Jack Lovett, Class of ’15, “aware of the world”


by Forest Lanciloti, Kiril Zhdanov & Ava Ransbotham, Features Reporters & Features Editor

photos contributed by Jack Lovett

The man. The myth. The legislator. John “Jack” Lovett, now an Office Engineer for the City of Newton and briefly a candidate for City Council, began his political career on South Senate. Serving as Senate President in his junior and senior years, he went on to intern for the city of Newton after graduating South in 2015, then attended Northeastern University for his undergraduate and masters degrees.

Lovett said that during his time as Senate President, Senate passed a record amount of legislation: a whopping 31 policies in all, including ones on grade transparency and textbooks.

“Part of what motivated me was how Senate, for my first few years, [had] this reputation of absolutely doing nothing,” he said. “[My friends and I thought] ‘it doesn’t have to be this way.’”

Social sciences teacher Paul Estin, who taught Lovett when Lovett was a freshman, said Lovett’s passion quickly transformed Senate’s reputation.

“He was one of those students I’m never going to forget,” he said. “He led the way for all kinds of things.”

Lovett’s friend and fellow former South Senator, Peter Klapes, said that while Lovett has grown since leaving high school, he remains the same in other important ways.

“[Jack is] conscientious and so aware of the world, of people. He’s conscientious in terms of his work, in terms of how other people feel, in terms of how other people think, in terms of trying to understand other people,” he said. “He’s attentive, he sees things, he observes things. [He is] intelligent without question.”

Lovett’s emotional intelligence also stood out to his friend Sam Fishman, class of ‘17, who said he admired how being Senate President as a junior never seemed to get to Lovett’s head.

“My first impressions of him were that he was a very intelligent, outgoing and committed person,” he said. “It really seemed like, even with me, a guy who’s a freshman and inexperienced, that he was willing to work with me and become friendly with me.”

English teacher Alan Reinstein said that over the course of the three classes in which he taught Lovett, he was able to see Lovett’s confidence grow and watch him lead in the classroom as well as in Senate.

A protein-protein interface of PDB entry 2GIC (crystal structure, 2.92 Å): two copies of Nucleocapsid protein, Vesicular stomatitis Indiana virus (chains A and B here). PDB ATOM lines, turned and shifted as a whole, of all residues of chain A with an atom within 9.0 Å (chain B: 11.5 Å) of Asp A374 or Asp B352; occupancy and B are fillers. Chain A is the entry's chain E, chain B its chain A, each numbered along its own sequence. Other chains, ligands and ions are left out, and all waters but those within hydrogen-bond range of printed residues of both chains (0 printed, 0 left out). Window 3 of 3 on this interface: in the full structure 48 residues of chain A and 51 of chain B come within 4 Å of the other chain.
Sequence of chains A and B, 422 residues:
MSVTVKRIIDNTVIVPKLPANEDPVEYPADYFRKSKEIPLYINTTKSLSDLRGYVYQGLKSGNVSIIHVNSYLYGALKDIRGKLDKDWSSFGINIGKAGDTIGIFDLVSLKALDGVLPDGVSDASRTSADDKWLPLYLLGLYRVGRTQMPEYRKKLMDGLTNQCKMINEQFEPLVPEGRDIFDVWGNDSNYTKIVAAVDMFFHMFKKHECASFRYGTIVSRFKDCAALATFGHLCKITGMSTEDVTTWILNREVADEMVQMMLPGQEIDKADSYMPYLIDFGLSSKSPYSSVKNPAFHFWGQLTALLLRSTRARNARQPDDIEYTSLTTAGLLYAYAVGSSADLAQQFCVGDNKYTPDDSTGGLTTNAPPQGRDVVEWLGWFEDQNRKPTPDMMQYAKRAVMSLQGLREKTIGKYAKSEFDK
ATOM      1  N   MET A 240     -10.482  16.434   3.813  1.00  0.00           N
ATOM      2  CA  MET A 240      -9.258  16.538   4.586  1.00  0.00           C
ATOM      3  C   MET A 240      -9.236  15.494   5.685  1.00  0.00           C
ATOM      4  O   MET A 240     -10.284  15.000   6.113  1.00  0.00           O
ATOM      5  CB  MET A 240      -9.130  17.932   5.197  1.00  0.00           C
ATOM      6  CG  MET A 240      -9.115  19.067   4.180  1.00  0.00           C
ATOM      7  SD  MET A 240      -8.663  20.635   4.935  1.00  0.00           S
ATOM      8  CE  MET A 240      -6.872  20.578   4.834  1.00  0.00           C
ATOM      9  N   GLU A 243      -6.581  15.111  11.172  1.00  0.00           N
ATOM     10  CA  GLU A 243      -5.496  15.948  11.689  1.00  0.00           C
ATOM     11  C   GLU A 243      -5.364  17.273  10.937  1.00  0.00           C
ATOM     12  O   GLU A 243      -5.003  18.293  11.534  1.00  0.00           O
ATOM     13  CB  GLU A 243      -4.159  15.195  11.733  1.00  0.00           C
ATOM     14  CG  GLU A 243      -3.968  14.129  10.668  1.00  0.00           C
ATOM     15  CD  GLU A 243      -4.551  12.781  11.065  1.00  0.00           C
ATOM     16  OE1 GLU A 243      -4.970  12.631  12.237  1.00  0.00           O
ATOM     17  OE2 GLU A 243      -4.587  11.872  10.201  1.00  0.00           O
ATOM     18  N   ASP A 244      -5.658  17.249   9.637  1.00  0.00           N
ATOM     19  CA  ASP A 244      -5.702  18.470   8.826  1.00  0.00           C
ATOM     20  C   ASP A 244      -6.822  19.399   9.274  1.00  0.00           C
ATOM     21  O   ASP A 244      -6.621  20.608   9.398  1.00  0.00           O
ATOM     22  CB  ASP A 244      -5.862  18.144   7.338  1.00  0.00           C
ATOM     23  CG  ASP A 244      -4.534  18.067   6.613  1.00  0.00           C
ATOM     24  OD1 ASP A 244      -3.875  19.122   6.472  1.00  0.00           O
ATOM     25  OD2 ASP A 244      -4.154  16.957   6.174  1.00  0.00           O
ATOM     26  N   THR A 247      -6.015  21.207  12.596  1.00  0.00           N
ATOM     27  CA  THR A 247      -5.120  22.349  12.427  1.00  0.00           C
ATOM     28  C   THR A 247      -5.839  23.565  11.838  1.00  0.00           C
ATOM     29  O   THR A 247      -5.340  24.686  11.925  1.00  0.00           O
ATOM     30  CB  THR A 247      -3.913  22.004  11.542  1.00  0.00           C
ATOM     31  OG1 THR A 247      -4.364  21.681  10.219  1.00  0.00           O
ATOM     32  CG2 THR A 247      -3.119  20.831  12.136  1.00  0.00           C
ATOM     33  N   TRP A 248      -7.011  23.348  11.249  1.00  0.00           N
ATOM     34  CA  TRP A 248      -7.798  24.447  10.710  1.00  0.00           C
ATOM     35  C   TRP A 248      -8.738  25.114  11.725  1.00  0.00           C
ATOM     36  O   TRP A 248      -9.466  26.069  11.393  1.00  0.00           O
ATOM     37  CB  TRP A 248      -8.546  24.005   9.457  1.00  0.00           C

“It’s always nice when there are students who are really interested in learning beyond just getting good grades,” he said. “That [has] a positive effect on the rest of the class, and the class is only as good or as exciting as the students in it.” 

Estin also said it was impressive watching Lovett grow from a nervous freshman to a capable leader.

“He got the confidence to do whatever it took and not really care about the appearances that weren’t important,” he said.

History teacher Eugene Stein taught Lovett in his AP United States History course and said Lovett excelled in the class and continued to go above and beyond as a TA.

“He taught his peers [that] if he was a senior teaching juniors, they [could do] a great job doing that as well,” he said.

Lovett said that what drove him to a job in government is the same thing that motivated him while on Senate: the opportunity to bring ideas into reality.

“Private sector is all about selling a product or service, making money, whereas in politics, the public sector, that profit motive isn’t there, so it’s more about the community,” he said.

Lovett said that sense of community is also what drove him to return to Newton.

“I love Newton South. I had the best four years of my life there,” he said. “I knew I always wanted to come back and serve the community in one way or another.”

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